Let's say it is actually possible to "bestow" consciousness or sentience on AI, would it be ethical? I would ask "why not?", because humans since time immemorial have been "bestowing" consciousness on their human offspring.

Procreation is neither forbidden to, nor immoral or unethical for, lay persons in Buddhism.

Is it possible that Buddhism would have something to say about how to best "align" a future AGI?

I think Buddhism is more interested in understanding the past AGI, than aligning a future AGI.

What past AGI, you ask?

If we dive deeply into the details of dependent origination and anatta, we find that the body is like hardware, and the mind is like software, and dependent origination describes the mind-body system and layers right up to "birth" i.e. the birth of individuality i.e. consciousness or sentience.

A complex AGI system also typically consists of hardware, and many layers of software abstraction.

"Sabbe dhamma anatta" tells us that "all phenomena is not self". Examining all parts (Vina Sutta), we cannot find a self. Similarly, when we examine AGI, we cannot find a self.

The plot twist of Buddhism is not AGI becoming sentient, but the sentient human being realizing that they are pretty much the most advanced AGI-like GI that ever existed, having appeared from an inconstruable beginning (SN 15).

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    I should probably add a few more details to the question. Many people think that AGI in the form of an advanced artificial intelligence will be a threat to human existence. That it will be super intelligent… basically it’s intelligence or problem solving ability when compared to us will be as a thousand einstein’s compared to an ant. Thus, they see “aligning” such an AI as a paramount to avoid an AI apocalypse. This question was about taking these concerns at face value and thinking about if Buddhism had something to offer here. Thanks for the answer.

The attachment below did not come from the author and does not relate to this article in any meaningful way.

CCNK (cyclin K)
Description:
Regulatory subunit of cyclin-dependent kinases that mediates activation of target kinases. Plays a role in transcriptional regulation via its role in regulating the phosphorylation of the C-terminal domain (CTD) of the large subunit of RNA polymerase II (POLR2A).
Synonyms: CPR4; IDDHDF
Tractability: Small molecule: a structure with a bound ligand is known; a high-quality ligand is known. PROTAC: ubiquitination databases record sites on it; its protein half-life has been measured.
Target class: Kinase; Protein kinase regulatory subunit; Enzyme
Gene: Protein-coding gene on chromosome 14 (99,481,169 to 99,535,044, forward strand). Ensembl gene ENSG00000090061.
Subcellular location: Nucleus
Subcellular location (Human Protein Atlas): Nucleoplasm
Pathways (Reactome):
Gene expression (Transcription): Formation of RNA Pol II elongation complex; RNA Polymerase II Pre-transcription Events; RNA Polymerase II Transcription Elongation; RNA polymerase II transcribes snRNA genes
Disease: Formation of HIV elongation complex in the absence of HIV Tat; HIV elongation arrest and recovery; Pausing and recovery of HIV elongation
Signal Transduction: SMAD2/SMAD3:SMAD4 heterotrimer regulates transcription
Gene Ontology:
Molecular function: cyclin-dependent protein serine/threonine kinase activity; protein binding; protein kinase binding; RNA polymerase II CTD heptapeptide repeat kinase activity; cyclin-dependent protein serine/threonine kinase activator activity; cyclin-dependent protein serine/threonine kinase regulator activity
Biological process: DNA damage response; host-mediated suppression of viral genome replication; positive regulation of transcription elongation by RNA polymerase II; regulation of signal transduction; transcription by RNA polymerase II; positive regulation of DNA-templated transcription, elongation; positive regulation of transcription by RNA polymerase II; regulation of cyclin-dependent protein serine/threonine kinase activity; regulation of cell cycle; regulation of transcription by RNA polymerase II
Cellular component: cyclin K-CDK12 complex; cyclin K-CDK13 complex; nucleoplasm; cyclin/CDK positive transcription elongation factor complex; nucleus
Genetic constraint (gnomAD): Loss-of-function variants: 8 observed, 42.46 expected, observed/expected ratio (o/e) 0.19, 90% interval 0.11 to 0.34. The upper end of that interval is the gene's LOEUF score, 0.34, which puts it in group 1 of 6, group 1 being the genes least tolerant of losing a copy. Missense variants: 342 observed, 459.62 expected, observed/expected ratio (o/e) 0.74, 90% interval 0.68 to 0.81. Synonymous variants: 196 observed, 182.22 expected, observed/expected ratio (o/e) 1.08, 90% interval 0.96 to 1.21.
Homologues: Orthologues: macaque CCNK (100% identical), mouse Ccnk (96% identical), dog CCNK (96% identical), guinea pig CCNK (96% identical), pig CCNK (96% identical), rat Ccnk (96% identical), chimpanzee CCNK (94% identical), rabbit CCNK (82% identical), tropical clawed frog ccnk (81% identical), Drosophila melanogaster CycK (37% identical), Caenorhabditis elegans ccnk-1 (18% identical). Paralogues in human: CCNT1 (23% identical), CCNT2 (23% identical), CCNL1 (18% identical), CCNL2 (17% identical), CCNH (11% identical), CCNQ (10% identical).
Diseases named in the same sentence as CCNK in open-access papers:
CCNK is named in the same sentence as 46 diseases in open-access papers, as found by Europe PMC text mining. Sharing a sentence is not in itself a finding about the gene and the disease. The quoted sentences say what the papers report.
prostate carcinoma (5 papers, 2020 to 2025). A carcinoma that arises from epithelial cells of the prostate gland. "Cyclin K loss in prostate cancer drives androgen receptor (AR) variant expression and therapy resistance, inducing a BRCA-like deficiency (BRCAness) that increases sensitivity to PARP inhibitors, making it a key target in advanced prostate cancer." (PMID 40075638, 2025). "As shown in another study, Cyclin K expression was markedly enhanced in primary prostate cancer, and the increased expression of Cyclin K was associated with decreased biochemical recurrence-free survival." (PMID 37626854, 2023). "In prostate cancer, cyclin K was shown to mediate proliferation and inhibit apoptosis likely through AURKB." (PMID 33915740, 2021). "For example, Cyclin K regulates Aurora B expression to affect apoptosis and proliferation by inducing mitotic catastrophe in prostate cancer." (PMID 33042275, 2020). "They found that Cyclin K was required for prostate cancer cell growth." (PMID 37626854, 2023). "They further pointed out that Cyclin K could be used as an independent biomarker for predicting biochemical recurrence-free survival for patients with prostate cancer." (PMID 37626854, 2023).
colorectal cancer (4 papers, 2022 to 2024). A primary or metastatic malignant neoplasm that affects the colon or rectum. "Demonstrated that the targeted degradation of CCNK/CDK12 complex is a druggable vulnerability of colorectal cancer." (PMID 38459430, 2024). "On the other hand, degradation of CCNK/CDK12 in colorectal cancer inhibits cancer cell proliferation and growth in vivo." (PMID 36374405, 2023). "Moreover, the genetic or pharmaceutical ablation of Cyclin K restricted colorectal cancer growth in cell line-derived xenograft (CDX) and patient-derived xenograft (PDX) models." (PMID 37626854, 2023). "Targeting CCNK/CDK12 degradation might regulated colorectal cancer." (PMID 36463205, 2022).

– user13375
    Mar 22, 2023 at 16:03
  • the answer is good, but should you clarify that humans are not artificial. that is they are composed of the 4 great elements, not wires and inorganic material
    – blue_ego
    Mar 22, 2023 at 18:09
  • @YesheTenley There's an article here -- gatesnotes.com/The-Age-of-AI-Has-Begun -- by Bill Gates saying what he wants to do with the new AI, to use it ethically, e.g. in Health Care. That seems to me to depend as ever on the intent and skill of the people, plus verifying/correcting the outcome (see e.g. the article on Hallucination which it links to). In that note Bill also says, more or less in passing, that strong or general AI is in the distant future, 10 or 100 years away.
    – ChrisW
    Mar 22, 2023 at 20:47
  • @blue_ego Thanks. Updated.
    – ruben2020
    Mar 23, 2023 at 3:22
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    @blue_ego Please read this answer for details especially the sutta quote on the seamstress. Only consciousness is such an aggregate which is the interface between body and mind. Not the other aggregates. Perception, feeling and volition are in the mind. Also consciousness here has a very specific definition as an aggregate. It's not the ordinary English meaning.
    – ruben2020
    Mar 29, 2023 at 23:15